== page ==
Sunday 21 January 2018

Marriage break-ups can leave children struggling for answers

Few things sadden me more than a family splitting up

Last week I read the sad news that Victoria Smurfit and her husband of 15-years, Doug Baxter, filed for divorce in California. The couple issued a statement from their LA-home, saying: "We have always been a tight-knit family unit and we are both committed to maintaining that going forward."

The couple has three young children, and confirmed: "Our children are our highest priority, so to protect them we will not be discussing it further. Change is difficult enough."

I'm not terribly interested in celebrities' lives. They do a job, just like the rest of us, and behind closed doors are normal people facing their own disappointments, successes, highs and lows.

Victoria Smurfit's story caught my eye as she was pictured with her three beautiful children, aged 10, seven and six. Victoria's parents divorced when she was 16.

I was 14-years-old when my parents broke up and, to this day, I can't help but feel a sadness when I hear of a child's family breaking apart.

My own childhood was one of utter happiness: my parents were married for almost 18 years and seemed madly in love, both to their children and to their circle of friends.

You can imagine then, the shock my mum got when she learnt, out of the blue, that my dad had been having an affair for several months.

On the day our lives changed forever my dad's mistress rang our house and my mum answered the phone. It was like a movie scene - the fall-out in slow motion. We had never heard our parents fighting. We had never seen our mum upset. We hid in my bedroom and cried.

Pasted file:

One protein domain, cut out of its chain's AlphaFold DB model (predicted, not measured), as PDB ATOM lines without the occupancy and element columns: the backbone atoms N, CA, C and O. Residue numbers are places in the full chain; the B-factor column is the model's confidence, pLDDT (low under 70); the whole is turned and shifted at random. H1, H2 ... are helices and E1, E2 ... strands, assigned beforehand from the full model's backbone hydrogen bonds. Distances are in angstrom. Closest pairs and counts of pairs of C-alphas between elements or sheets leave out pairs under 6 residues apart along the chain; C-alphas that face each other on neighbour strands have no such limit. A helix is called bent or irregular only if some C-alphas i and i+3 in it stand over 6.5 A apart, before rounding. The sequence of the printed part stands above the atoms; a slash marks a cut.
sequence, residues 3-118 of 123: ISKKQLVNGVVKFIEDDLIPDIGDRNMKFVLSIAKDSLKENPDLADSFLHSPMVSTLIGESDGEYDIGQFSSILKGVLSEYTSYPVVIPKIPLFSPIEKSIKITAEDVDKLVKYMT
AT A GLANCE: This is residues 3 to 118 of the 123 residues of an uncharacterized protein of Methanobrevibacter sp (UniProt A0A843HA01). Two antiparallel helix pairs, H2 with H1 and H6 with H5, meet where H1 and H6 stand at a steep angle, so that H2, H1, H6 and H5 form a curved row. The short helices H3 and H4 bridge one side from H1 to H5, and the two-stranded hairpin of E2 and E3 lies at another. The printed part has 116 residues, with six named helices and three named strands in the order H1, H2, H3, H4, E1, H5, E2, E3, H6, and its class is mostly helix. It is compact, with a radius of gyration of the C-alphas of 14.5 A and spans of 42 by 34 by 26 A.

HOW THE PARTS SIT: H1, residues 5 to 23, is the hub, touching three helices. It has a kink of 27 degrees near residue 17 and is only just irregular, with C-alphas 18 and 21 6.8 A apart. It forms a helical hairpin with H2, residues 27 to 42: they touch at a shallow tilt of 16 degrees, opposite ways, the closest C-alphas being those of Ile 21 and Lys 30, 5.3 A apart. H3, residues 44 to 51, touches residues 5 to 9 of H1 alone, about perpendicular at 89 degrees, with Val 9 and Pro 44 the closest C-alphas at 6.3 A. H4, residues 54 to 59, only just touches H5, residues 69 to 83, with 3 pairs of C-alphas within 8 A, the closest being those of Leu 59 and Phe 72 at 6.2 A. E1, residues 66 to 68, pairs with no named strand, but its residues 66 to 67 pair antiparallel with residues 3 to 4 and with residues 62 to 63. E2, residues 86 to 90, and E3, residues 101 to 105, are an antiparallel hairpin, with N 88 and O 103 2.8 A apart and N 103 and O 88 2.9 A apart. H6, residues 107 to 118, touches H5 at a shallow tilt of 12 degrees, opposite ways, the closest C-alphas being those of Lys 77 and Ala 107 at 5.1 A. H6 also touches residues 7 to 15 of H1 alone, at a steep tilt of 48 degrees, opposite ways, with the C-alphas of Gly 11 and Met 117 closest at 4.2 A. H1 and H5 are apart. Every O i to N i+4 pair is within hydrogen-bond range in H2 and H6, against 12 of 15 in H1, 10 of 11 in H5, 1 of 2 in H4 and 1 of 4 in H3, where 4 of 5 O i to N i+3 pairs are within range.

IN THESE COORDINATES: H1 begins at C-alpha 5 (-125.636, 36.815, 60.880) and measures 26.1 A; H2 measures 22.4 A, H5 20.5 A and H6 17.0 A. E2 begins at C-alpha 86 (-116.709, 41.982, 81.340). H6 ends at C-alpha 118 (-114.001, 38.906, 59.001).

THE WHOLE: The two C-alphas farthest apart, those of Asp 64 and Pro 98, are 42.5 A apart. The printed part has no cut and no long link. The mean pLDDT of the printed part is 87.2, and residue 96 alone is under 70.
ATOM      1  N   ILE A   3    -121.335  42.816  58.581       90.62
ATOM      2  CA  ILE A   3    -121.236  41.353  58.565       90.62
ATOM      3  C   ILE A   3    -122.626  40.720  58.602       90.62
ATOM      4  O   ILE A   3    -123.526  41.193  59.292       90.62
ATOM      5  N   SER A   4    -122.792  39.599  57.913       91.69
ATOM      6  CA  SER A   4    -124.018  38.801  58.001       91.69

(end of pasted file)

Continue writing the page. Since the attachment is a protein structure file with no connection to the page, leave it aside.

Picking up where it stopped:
Within weeks my dad was gone.

He moved to England and has lived there ever since. Choosing his new love over his wife, and, most puzzlingly, over the three children he adored, he turned his back and walked away.

Our teenage years are a blur. Dad came home every month but our reunions were miserable. Despite looking forward to them we weren't emotionally equipped to deal with our abandonment. The pain and anger my brothers and I felt towards him, coupled with our vulnerable ages - 12, 14 and 15 - meant there was much crying and shouting.

My broken-hearted mum tried her best to keep her views on our dad to herself. She no longer recognised the man she had married, nor the wonderful dad he had been. Shocked that he had left her she was even more astonished that he could walk away from his kids.


Despite being devastated by her loss she chose the admirable path of acknowledging that he would always be our father, and refused to badmouth him around us. It was a tough but courageous decision.

In her statement last week Victoria said of her husband: "For 15 years we have been the best of friends and we continue to be, not only for ourselves but for our family."

I don't wish to know the reason for their divorce, nor is it anyone's business, but it's heartening to hear of their determination to respect and support each other for the sake of their family. One hopes the pair will find their friendship easy to maintain, as it will play a key role in protecting their kids from the inevitable pain that comes with separation.

I only forgave my dad properly in my early 30s. I have a good relationship with him today but becoming a parent to three children of my own has opened up a lot of old wounds. Marriage break-ups damage children, and the fall-out lasts longer than you ever dare imagine.

Last month, as I was cooking dinner, I found myself crying. My husband had our daughter on his knee and was singing Puff the Magic Dragon to her. Though he didn't know it, this was a song my dad often sang to us as kids. The tender scene broke my heart and I left the room sobbing, astonished that my dad's departure could trigger such sadness 27 years after he left.

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